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Home / Columns and Features / FastStart: His early lessons help others set their future

FastStart: His early lessons help others set their future

At work, James Smith is constantly reminded of who he used to be—a kid trying to succeed in a tough environment.

As the district executive director of the YMCA of Greater Rochester for the Carlson MetroCenter, Lewis Street and Maplewood branches, Smith sees himself in the youth and individuals he helps to guide and support on a daily basis.

Smith is focused on improving each site by growing donations, developing high-quality programming and helping community members realize what each site can offer them.

Founded in 1844, the YMCA of Greater Rochester has 17 branches, 3,000 staffers and nearly 200,000 members and program participants.

Smith, 39, grew up in a westside city neighborhood. He knows well the problems in some areas of the city; around the age of 12 or 13, he was being recruited by local gangs to run drugs.

“I was just lost in the murk, so to speak,” he recalls. “I had talent, I had potential, I had a wonderful mother who was working two jobs during that time, and so I was just trying to survive.”

The influence of his stepfather helped Smith and his mother find stability. The family moved to Greece when Smith was a young teen, resetting his path.

“I was fortunate around that time that my stepfather now—who was an ex-Special Forces Army sergeant—came into our life,” Smith says. “He was like the personification of compassion. He showed me what a man could be. When he came into our lives, he gave me the hope of not selling drugs and he saw I had potential.”

As the new kid from the city, Smith faced negative stereotypes. To prove them wrong, he channeled his energy into his future. He learned from friends who were ahead of him that college could help him dictate his own direction.

“It was a difficult transition in trying to find my new identity,” Smith says. “You come into a new community and there’s a perception of who you are. So I decided: I’m here for a reason, this is a whole new start for me. I had a chip on my shoulder.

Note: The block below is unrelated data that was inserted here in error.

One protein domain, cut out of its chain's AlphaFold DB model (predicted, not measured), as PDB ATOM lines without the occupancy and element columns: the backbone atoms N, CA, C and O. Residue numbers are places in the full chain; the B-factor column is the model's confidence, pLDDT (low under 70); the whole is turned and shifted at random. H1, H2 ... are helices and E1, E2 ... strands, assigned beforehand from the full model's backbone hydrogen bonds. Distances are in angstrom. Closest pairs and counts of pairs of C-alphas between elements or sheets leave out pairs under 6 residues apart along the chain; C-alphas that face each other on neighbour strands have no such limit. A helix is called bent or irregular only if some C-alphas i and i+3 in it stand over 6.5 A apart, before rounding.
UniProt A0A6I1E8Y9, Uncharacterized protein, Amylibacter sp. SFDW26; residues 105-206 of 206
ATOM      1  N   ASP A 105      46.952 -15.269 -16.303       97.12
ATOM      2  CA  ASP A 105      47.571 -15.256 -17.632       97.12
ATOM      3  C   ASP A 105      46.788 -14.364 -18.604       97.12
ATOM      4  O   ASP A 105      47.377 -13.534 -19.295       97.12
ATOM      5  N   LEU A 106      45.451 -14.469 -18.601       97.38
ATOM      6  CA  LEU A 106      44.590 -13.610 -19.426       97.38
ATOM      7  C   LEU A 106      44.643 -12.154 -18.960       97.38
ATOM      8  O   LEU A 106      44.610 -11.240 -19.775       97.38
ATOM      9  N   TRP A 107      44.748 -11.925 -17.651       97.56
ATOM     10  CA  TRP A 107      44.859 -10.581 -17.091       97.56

“Someone categorized me as ‘he’s just a kid from the city,’ like the cliché thing. I stood up and said, ‘I want to show you I can articulate, I can pay attention in class, (and) I can get good grades.’ And that drove me to say, ‘What’s next?’” he adds.

Smith funneled that determination into making a career of service to others. He graduated from SUNY College at Brockport with a B.S. in psychology in 2002.

“I realized I wanted to make sure people see me for who I am,” Smith says. “I was self-aware enough to realize sitting back and not being who you are called to be is not enough. No matter what someone thinks of you, you can always change your path and change your trajectory.”

Moving out of his childhood neighborhood made it easier to see what his life options were, Smith says.

“What drove me to a career, the path I’m on now, was the fact that I was given a chance to find an opportunity in a new environment to be successful, and a few of my friends did not,” he says. “The difference between us was environmental change—that was really it.”

His perspective grew further during an internship at the Lewis Street Center, which focuses on youth development. He worked with children and teens who faced the same struggles he once had.